Bored with the board: what makes the perfect chairman?
If a football fan is enduring a disappointing display from their beloved team there are surely occasions when they allow themselves to escape from the suffering.
At these moments, supporters may dream of what they would do if they were in a chairman's shoes or if they were the owners and in control of their club's destiny.
I am sure in the midst of these thoughts everyone would have their ideal choice of manager and list of preferred signings to add to the team. However, if their fantasy was to become a reality just how difficult and indeed how necessary is it for football chairman and owners not to interfere in matters of signing policy, team selection and choice of tactics?
To begin with I must be honest and say that if I was in a position where I had the means to secure ownership of a football club I would find it hard not to be regularly offering my opinion to my manager on those matters listed above.
Having had playing experience I would feel that my opinion was worth listening to, and yet for this same reason I would realise how important it would be for me to resist the urge to interfere and consequently allow the manager and players to do their jobs.
Ever dreamed of owning your own club like Vladimir Romanov at Hearts?
This would seem to suggest that perhaps clubs would benefit from a chairman who has played the game at a professional level.
But history shows that such an arrangement can have mixed results with the rise and rise of Wigan under the stewardship of Dave Whelan being incredible, while Francis Lee endured disappointing results in charge of the boardroom of Manchester City.
Jim McLean at Dundee United was a rare Scottish example of a former player taking ownership of a prominent senior club.
And the varying fortunes of the examples given only highlight that there would be no guarantee of success if the future brought a player-turns-chairman scenario.
If we accept that there is no pre requisite for success in terms of a chairman's playing experience, are there other factors that are important in securing good relations with a manger and players and subsequent success for the club?
In my own experience, those chairmen who are most respected are those who are able to distance themselves in the appropriate manner but who are also capable of making the players aware of how much they are supporting them in their quest for success.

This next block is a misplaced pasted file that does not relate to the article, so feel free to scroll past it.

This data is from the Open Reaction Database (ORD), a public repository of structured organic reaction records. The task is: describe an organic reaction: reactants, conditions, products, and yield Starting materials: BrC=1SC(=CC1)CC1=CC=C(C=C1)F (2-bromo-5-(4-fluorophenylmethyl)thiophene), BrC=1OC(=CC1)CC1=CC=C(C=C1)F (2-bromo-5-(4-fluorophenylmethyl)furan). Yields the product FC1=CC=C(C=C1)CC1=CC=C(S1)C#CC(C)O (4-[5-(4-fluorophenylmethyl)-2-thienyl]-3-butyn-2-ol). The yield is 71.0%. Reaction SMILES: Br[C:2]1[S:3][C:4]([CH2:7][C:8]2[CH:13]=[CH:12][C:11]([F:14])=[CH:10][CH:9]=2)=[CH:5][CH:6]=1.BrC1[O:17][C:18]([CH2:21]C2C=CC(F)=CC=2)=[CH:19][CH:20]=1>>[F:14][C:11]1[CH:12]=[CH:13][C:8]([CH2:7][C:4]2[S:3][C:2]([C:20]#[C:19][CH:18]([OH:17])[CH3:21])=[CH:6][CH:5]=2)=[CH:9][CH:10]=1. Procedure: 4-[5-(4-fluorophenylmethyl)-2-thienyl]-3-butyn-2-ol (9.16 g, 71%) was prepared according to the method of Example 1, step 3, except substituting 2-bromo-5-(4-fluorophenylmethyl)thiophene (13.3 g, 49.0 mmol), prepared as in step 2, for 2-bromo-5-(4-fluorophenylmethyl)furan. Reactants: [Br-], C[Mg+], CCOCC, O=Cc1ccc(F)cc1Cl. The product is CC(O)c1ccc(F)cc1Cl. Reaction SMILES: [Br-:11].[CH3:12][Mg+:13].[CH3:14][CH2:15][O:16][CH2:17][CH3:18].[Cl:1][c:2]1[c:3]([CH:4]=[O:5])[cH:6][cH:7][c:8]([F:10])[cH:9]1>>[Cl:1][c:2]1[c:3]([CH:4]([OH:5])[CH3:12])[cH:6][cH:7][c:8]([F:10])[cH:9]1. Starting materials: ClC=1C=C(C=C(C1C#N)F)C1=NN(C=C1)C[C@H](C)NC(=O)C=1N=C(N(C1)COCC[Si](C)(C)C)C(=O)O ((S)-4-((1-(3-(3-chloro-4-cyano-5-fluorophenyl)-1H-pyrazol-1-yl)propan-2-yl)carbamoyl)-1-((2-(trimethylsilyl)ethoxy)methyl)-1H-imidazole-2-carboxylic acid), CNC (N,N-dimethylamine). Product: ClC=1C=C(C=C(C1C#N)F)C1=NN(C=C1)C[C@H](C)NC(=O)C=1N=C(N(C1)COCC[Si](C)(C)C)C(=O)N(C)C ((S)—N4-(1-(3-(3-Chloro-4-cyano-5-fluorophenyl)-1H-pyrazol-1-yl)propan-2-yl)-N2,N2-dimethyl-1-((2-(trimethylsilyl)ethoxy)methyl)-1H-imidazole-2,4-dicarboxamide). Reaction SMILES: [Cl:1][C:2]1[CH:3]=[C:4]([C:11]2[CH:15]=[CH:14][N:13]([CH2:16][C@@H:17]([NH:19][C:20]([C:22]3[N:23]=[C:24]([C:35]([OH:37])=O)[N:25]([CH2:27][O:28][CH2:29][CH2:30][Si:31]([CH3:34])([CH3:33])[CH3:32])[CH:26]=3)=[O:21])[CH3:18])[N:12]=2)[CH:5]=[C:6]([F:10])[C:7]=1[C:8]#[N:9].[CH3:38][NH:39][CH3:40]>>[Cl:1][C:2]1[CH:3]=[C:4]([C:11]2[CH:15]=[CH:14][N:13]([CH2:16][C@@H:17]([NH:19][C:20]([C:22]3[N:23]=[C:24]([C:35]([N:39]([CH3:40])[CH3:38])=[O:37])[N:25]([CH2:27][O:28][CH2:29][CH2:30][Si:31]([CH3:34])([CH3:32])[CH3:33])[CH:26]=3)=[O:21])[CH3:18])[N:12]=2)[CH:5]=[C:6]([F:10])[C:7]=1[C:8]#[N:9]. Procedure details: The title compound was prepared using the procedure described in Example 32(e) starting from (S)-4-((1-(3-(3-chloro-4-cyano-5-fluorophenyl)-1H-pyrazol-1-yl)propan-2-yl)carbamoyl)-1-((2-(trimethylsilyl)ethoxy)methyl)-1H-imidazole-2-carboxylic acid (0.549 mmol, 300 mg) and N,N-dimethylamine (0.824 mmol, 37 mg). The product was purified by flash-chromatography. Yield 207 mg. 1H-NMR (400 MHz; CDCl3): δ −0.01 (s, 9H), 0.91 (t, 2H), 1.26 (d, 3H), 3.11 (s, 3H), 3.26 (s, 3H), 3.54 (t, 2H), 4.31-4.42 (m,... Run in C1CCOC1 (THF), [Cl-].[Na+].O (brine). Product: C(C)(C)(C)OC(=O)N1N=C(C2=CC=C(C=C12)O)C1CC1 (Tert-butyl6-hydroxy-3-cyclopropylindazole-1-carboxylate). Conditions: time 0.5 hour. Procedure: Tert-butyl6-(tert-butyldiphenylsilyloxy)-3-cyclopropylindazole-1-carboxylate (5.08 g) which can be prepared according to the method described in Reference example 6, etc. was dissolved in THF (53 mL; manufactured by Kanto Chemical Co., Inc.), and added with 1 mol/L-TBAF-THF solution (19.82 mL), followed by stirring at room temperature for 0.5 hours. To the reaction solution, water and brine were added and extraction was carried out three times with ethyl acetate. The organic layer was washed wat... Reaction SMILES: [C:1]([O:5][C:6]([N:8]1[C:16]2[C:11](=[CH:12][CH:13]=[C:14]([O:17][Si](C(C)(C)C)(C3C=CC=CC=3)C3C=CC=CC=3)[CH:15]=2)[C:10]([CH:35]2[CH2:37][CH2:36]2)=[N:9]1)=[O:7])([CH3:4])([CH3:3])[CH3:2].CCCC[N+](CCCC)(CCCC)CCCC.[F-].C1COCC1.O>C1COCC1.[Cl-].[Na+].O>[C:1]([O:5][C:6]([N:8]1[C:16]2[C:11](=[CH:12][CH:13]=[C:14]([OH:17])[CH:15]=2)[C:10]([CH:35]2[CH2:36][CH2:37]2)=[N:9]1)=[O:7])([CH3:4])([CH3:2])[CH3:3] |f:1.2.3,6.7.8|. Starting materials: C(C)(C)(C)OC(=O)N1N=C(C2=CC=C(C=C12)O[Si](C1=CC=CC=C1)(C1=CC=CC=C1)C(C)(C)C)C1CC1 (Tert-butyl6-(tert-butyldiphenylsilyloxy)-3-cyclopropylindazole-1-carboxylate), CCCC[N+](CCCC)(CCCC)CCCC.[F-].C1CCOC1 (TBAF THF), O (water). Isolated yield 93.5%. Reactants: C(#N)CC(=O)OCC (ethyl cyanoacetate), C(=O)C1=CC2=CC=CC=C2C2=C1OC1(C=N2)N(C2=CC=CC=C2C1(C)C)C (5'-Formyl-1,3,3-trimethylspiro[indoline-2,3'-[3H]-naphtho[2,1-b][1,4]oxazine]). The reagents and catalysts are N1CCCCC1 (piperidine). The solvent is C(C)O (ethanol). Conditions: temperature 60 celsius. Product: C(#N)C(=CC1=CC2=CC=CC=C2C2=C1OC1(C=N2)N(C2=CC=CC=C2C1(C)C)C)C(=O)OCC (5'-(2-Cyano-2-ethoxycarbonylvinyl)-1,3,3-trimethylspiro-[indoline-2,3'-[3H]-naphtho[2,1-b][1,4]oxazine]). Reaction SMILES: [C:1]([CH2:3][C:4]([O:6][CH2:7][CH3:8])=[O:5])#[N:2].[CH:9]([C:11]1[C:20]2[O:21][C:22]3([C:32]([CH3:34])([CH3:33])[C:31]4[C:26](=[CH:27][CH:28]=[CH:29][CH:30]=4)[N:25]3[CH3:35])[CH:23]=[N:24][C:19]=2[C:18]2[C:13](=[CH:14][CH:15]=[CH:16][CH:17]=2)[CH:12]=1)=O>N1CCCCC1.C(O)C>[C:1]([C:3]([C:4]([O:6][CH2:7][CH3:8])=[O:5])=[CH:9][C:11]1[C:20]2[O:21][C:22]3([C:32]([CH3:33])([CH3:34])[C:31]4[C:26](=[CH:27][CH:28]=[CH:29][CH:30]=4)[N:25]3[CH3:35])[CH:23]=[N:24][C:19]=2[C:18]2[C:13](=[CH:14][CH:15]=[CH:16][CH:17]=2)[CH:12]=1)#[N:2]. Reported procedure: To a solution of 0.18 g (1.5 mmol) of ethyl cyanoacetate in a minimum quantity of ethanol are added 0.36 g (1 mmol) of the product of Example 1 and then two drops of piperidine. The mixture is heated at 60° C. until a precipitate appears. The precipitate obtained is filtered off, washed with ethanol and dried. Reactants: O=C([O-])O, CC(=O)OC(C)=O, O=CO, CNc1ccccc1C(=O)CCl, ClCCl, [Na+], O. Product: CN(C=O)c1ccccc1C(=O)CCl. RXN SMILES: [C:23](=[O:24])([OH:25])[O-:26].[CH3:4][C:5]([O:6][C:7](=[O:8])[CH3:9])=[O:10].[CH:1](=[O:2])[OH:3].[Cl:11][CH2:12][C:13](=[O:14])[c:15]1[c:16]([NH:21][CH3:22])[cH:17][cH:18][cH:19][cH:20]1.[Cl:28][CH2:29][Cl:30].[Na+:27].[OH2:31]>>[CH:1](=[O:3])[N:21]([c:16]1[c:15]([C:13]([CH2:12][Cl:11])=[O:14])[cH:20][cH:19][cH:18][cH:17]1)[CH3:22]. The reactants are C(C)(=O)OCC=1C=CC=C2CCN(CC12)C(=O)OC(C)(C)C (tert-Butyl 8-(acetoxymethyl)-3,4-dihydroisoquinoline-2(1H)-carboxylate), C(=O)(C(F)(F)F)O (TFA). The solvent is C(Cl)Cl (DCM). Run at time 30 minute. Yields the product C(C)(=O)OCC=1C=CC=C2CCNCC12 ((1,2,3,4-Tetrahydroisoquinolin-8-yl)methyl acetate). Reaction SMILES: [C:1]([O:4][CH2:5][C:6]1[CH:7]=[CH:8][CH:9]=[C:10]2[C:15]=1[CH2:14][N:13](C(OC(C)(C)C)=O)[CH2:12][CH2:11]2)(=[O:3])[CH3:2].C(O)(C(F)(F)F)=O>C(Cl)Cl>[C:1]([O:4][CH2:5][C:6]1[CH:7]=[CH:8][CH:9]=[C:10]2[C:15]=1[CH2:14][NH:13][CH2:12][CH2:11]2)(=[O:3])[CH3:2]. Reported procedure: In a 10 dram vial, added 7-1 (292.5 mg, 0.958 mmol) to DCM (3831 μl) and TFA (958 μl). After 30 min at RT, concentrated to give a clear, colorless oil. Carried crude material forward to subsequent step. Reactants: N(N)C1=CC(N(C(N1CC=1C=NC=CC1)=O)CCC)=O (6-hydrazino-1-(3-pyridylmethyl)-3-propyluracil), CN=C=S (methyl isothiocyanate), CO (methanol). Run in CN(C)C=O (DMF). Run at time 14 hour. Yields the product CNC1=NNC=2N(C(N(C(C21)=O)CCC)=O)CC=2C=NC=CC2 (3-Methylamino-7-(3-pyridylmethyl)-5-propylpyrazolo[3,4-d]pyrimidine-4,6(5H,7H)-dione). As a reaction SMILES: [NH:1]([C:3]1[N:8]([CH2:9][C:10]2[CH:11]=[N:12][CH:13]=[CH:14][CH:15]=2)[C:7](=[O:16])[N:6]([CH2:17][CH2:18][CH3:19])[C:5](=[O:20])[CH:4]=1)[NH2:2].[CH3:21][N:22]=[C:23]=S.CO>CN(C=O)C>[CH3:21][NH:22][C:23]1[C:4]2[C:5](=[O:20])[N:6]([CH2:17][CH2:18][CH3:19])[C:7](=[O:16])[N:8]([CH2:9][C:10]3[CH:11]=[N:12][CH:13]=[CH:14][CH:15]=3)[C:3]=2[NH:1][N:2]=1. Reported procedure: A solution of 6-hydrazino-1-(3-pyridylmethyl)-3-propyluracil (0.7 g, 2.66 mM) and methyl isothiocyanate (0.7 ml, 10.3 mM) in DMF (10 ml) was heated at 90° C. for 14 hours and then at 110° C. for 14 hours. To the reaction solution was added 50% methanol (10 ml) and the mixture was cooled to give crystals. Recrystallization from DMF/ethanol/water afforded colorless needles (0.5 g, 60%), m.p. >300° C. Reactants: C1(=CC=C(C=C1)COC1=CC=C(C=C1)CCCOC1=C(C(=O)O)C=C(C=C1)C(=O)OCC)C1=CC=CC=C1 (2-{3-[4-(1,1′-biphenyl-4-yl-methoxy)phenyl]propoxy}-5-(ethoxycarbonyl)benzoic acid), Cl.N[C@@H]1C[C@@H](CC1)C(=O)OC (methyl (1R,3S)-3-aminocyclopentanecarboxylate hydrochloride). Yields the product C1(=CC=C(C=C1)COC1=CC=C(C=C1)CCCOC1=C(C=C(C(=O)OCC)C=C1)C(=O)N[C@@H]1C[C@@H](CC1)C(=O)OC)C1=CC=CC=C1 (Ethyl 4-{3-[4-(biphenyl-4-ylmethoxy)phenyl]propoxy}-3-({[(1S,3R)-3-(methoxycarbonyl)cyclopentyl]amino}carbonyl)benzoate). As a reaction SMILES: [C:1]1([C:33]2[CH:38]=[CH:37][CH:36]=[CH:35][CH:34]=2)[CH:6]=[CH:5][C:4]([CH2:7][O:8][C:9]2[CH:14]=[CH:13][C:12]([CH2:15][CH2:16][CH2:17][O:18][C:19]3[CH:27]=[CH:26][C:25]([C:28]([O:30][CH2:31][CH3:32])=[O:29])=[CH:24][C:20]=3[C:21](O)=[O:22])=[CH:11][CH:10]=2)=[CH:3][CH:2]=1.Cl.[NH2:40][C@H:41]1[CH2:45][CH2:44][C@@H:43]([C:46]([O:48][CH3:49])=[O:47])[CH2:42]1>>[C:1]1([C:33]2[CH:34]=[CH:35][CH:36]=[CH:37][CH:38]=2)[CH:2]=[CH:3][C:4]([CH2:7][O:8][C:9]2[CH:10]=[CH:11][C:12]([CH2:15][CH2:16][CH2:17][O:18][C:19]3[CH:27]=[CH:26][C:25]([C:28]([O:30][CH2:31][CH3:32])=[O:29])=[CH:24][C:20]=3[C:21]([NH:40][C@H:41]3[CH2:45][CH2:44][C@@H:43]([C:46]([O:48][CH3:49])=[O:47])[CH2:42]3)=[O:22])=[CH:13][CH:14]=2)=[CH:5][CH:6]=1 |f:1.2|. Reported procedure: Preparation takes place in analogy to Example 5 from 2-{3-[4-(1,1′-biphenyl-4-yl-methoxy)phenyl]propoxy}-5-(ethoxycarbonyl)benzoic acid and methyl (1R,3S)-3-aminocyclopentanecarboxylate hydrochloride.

For example, I have experienced some owners who like to be in and around the dressing room and training ground and others who players would struggle to recognise such is their detachment.
With regards to the former I think there is a fine line to be drawn between being involved and impinging on match day preparations.
Of course there may be a view that if you invest and own a club you should be able to have as much access as you desire but I know that players and coaches do not appreciate this as they rightly believe that pre match is a vital time for mental and physical preparation and any distractions are unwelcome.
Therefore it seems that opinion from the playing side of the game is that the ideal chairman is one who enjoys good relations with his staff but knows the boundaries that separate him from those he has put his trust in to produce on the field.
Are there such types in Scottish football? Of course there is, and many who deserve credit for the time, energy and money they have invested in their respective clubs.
However, there are always exceptions and in my career I have witnessed those who are happy to roll up to the glamour games at Ibrox and Parkhead but are conspicuous by their absence as you visit the league's lesser lights.
Similarly, players become wary of those who make their presence felt in the aftermath of victory but who disappear in the disappointment of defeat.
Furthermore, there are even the very occasional chairmen who do have a say in team selection and who perhaps even influence tactical changes during a match.
It may be that this is the future, that those with sufficient wealth to buy a club will think they should make all the decisions.
Remember that dream of owning a club; surely that would be the nightmare scenario.